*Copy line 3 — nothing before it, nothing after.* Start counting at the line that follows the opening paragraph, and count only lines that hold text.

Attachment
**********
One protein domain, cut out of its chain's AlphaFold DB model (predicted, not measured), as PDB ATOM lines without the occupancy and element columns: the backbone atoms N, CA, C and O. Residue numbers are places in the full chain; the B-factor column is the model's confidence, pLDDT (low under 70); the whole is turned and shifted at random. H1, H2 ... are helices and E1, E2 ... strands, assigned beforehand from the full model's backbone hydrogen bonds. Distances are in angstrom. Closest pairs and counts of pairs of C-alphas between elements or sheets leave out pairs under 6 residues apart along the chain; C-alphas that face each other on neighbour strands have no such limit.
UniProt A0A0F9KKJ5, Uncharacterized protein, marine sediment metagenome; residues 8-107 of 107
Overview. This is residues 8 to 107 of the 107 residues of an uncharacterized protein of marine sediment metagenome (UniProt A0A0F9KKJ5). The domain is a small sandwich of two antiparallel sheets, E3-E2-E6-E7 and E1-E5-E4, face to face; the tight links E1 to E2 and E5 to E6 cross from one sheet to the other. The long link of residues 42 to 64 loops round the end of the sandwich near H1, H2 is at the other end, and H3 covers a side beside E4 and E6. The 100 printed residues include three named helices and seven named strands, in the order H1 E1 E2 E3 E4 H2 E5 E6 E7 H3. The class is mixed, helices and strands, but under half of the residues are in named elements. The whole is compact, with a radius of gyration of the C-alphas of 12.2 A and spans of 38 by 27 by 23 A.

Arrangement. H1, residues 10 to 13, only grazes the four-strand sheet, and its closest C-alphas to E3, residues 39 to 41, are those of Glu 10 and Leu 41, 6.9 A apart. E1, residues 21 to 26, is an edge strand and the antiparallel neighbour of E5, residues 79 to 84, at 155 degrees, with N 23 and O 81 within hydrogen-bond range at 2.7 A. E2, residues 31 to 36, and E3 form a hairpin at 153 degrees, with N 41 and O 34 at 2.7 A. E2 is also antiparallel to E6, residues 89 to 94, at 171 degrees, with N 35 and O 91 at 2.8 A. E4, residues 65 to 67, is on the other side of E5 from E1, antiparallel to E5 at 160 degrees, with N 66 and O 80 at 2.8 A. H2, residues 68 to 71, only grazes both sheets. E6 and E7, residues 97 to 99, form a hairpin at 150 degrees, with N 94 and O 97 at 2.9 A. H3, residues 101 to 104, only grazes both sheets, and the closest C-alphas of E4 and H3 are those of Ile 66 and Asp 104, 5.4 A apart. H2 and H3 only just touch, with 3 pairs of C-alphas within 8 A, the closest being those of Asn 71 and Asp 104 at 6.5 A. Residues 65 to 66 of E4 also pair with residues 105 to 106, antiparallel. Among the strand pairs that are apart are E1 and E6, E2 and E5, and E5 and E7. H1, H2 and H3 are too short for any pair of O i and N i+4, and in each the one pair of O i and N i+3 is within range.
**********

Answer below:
Arrangement. H1, residues 10 to 13, only grazes the four-strand sheet, and its closest C-alphas to E3, residues 39 to 41, are those of Glu 10 and Leu 41, 6.9 A apart. E1, residues 21 to 26, is an edge strand and the antiparallel neighbour of E5, residues 79 to 84, at 155 degrees, with N 23 and O 81 within hydrogen-bond range at 2.7 A. E2, residues 31 to 36, and E3 form a hairpin at 153 degrees, with N 41 and O 34 at 2.7 A. E2 is also antiparallel to E6, residues 89 to 94, at 171 degrees, with N 35 and O 91 at 2.8 A. E4, residues 65 to 67, is on the other side of E5 from E1, antiparallel to E5 at 160 degrees, with N 66 and O 80 at 2.8 A. H2, residues 68 to 71, only grazes both sheets. E6 and E7, residues 97 to 99, form a hairpin at 150 degrees, with N 94 and O 97 at 2.9 A. H3, residues 101 to 104, only grazes both sheets, and the closest C-alphas of E4 and H3 are those of Ile 66 and Asp 104, 5.4 A apart. H2 and H3 only just touch, with 3 pairs of C-alphas within 8 A, the closest being those of Asn 71 and Asp 104 at 6.5 A. Residues 65 to 66 of E4 also pair with residues 105 to 106, antiparallel. Among the strand pairs that are apart are E1 and E6, E2 and E5, and E5 and E7. H1, H2 and H3 are too short for any pair of O i and N i+4, and in each the one pair of O i and N i+3 is within range.